The area up near the barn is pretty gravelly under there and it takes more than a few whacks with the post-driver to get a T-post settled in and stable. Then some steel wire ties to attach the crook assembly to the T-post followed by some paint and we're good to go.

The suet, as well as a spare feeder and a garden ornament are hung with care,

but it's been a couple weeks now and still no takers on the suet (That will teach me to buy the cheap stuff!), though it only took a few minutes for a newly fledged Cardinal, of which we have loads of this time of year, to come check things out

and be the first to try the new feeder.

This is actually slightly unusual behavior. Usually the juvenile Cardinals will stand on the ground begging with little chirps and wing flutters while the parents pick seed off the ground from between the little one's feet and hand beak feed them. The greedy little buggers!

Saturday, June 21, 2014

Close enough to count the ticks

This girl was wandering around just outside the shop several times today. She didn't seem to mind me moving around in plain sight, not even when I crunched across the gravel to get closer.

In addition to the traditional green browse, she was chomping down on the summer wildflowers growing on the downhill side of the drive where rain run-off tends to flow through on the way to the pond.

What?! A photo op?

You sure this is my good side??

You know what? I'd rather just eat instead.

Thursday, June 19, 2014

Reality kicks me in the - tender place

It's my personal policy to keep reality at arm's length, and the longer the arm the better.

I mean this is the same policy that kept my childhood filled with fun fairy tales such as Hansel and Gretel, Little Red Riding Hood, The Wizard of Oz; and playground games like Ring Around the Rosy. Never mind that we're talking some pretty dark stuff here; stuff like cannibalism, child predators, terrifying storms & lost children; or that we were dancing around the playground reenacting a killer disease and laughing about it. No, I didn't have to worry about all that stuff because reality was safely tucked away over there on the sidelines.

Good times! And I see no real advantage in giving that up now that I'm 'grown'. In fact I think an abundance of reality should make the American Medical Association's list of things that are really bad for you. After all, if I let in too much reality the flaws in the stuff coming out of my shop would be downright depressing; my enjoyment of a TV show purported to take place in Austin Texas but with California hills in the background of most every exterior shot would be shattered; and when I looked at myself naked in the mirror - well, actually, best not to look at yourself naked in the mirror after a certain age, best to just close your eyes and remember what you used to look like naked in the mirror before you were a certain age. . .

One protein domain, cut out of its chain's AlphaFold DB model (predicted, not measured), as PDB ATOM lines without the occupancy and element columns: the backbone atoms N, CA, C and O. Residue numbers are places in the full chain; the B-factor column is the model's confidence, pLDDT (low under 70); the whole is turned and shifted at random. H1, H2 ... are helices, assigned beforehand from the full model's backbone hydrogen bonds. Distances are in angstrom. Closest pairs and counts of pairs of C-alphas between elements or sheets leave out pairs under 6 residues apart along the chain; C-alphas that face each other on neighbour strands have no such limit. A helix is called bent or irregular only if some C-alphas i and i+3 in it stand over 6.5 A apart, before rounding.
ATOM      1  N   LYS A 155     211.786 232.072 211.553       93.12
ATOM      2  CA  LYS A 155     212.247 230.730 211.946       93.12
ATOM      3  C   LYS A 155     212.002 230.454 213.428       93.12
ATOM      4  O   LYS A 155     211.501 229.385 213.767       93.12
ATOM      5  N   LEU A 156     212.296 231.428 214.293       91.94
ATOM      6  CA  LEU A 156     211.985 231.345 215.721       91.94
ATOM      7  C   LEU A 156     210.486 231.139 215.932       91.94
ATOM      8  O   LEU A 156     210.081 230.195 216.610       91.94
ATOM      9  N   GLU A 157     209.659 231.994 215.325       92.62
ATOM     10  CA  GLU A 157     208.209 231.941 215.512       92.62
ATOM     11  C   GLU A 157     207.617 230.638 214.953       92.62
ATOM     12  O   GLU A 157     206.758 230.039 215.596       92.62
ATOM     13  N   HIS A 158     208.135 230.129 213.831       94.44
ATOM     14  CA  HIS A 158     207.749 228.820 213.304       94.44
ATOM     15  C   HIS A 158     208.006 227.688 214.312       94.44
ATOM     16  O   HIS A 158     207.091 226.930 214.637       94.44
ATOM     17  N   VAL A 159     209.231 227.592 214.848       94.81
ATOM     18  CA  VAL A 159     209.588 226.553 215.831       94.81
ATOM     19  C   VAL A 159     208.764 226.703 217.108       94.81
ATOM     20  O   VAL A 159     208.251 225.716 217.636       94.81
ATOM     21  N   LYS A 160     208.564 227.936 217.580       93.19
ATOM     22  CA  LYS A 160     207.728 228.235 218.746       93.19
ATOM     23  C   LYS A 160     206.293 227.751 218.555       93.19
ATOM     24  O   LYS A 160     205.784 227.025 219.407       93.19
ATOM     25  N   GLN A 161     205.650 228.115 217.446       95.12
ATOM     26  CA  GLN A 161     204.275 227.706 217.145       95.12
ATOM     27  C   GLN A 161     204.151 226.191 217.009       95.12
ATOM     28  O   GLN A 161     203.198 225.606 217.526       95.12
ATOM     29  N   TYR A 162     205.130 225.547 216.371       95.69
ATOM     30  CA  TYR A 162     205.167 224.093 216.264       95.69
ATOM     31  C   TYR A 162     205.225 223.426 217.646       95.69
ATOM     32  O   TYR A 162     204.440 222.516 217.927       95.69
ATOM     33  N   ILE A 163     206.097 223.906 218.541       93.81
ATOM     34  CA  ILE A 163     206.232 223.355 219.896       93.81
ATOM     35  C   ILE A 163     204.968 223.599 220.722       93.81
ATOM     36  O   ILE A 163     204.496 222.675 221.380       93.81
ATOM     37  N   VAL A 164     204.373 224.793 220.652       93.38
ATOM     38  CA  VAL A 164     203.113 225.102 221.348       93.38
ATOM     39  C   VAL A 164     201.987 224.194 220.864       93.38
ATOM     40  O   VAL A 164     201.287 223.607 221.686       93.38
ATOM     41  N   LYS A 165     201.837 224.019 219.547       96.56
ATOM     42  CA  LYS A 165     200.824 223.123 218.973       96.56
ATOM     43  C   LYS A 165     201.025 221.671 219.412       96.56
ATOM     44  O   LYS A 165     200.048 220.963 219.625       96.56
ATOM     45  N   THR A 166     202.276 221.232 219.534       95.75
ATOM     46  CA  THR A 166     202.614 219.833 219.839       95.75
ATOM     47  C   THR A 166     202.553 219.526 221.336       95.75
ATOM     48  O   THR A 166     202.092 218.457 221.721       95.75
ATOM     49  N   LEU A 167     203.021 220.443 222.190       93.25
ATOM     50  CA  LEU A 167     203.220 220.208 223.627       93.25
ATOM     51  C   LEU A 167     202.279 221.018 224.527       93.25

But this morning reality reached out and grabbed me by the balls and hasn't let go yet!

Yesterday, as I was signing for a loaner car to use as my van was serviced, (Mercedes service might be expensive but they do serve it well lubed with plush waiting rooms stocked with snacks and drinks, personalized service and readily handed out $50,000 loaner cars.) it was pointed out that my driver's license had expired last month.

Being the law-abiding citizen I am, first thing this morning I drove into town to correct that oversight. Of course if I really was all that law-abiding I guess I would have had someone else sitting behind the wheel rather than driving myself in on an expired license, so I guess I would have to remove all that 'law-abiding' crap; if I didn't keep reality at a distance that is. . .